The Wonderful Works of God

The Wonderful Works of God

One of the books I have committed to reading this year is The Wonderful Works of God, by Herman Bavinck. The book is Bavinck’s own abridgment of a much more thorough exposition of systematic theology, his four volume Reformed Dogmatics. Bavinck’s desire is to put a full textbook of the Christian faith into the hands of ordinary believers. The title of the book comes from Acts 2:11, which summarizes the testimony of the early church as a proclamation of “the wonderful works of God.”

Allow me to share some timely and pertinent insights from Bavinck’s own forward to the book:

…the Christian religion does not exist merely in words, in a doctrine, but…it is a work of God, in word and fact, which was accomplished in the past, is being worked out in the present, and will be fulfilled in the future…The knowledge of the truth, which leads toward godliness, is steadily declining. Interest in the mysteries of the kingdom of God diminishes by the day, not only outside but inside Christian circles also. And the number of those who live from the truth with heart and soul, who feed on it day by day, gradually decreases. At most, those who still accept it see a set of doctrines that merit faith but that are irrelevant to life, having little or nothing to do with the present…Life has become so rich and broad on all sides that an overview of it cannot be obtained without great exertion. Political, social, and philanthropic interests require more of our time and energy by the day. The reading of daily and weekly newspapers, of magazines and brochures, devours every blink. There is a lack of desire and opportunity for the investigation of the Scripture and the study of old theological works…I do not imagine the readers of this work as those men of study who can inform themselves of the rich and deep thoughts of Scripture as have come to be formulated in Reformed theology…I have in view the ordinary members of the congregation who are preparing for admission to the Lord’s Supper…or who, after admission, remain interested in the knowledge of the truth…There are many…who still wholly want to believe, but because of the environment, and because of the oppositions and objections they have heard, it has become extremely difficult to do so…And yet these must return, and they will return, if the truth is rightly understood. If the works of God are viewed by their own light, they naturally compel admiration and worship.”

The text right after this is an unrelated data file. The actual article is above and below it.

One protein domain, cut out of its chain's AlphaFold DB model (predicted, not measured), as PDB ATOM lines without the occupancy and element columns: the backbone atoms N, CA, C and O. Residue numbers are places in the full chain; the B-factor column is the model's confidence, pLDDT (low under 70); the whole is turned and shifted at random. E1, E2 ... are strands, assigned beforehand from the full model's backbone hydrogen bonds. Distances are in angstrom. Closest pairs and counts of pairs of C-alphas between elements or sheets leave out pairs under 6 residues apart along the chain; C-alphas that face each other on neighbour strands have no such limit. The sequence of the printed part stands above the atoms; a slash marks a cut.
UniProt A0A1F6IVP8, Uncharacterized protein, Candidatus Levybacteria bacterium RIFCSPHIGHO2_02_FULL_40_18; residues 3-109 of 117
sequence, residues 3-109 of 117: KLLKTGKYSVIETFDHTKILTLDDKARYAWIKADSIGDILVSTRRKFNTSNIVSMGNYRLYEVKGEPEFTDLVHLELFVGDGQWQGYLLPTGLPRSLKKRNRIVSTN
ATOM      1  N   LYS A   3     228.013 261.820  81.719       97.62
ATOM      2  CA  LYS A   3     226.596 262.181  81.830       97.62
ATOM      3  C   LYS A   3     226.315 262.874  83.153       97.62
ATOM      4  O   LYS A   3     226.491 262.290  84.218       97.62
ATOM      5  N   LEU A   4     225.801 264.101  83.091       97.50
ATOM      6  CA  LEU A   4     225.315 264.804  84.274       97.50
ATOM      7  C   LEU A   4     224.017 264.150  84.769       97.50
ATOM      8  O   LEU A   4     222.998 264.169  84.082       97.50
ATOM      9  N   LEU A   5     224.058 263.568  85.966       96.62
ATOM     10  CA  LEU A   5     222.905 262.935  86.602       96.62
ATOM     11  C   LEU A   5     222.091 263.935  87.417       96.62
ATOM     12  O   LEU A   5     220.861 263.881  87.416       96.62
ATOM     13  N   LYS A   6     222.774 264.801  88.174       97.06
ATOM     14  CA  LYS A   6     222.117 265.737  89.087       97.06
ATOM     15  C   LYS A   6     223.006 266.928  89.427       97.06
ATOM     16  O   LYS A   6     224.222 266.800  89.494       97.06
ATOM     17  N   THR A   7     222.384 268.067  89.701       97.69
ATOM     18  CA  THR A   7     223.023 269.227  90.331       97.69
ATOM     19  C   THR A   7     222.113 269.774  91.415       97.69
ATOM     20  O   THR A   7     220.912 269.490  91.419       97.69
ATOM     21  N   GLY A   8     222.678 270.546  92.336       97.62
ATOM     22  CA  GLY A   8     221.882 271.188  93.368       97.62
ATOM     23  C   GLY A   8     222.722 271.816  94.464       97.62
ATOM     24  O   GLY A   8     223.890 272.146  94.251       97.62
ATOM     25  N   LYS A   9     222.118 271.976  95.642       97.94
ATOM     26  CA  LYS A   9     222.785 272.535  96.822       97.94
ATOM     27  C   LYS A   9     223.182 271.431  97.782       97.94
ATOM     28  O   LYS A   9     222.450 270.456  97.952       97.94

Dear child of God, I encourage you to take some time each day to set aside the many distractions of the noisy, politicized, polarized, and deluded age in which we live to contemplate the wonderful works of God in His Son Jesus Christ. To contemplate God’s works toward us in Christ is to contemplate God Himself. And the contemplation of God Himself will naturally compel us to give to Him the fruit of that contemplation, which is the admiration and worship and thankful obedience due alone to His glorious name.


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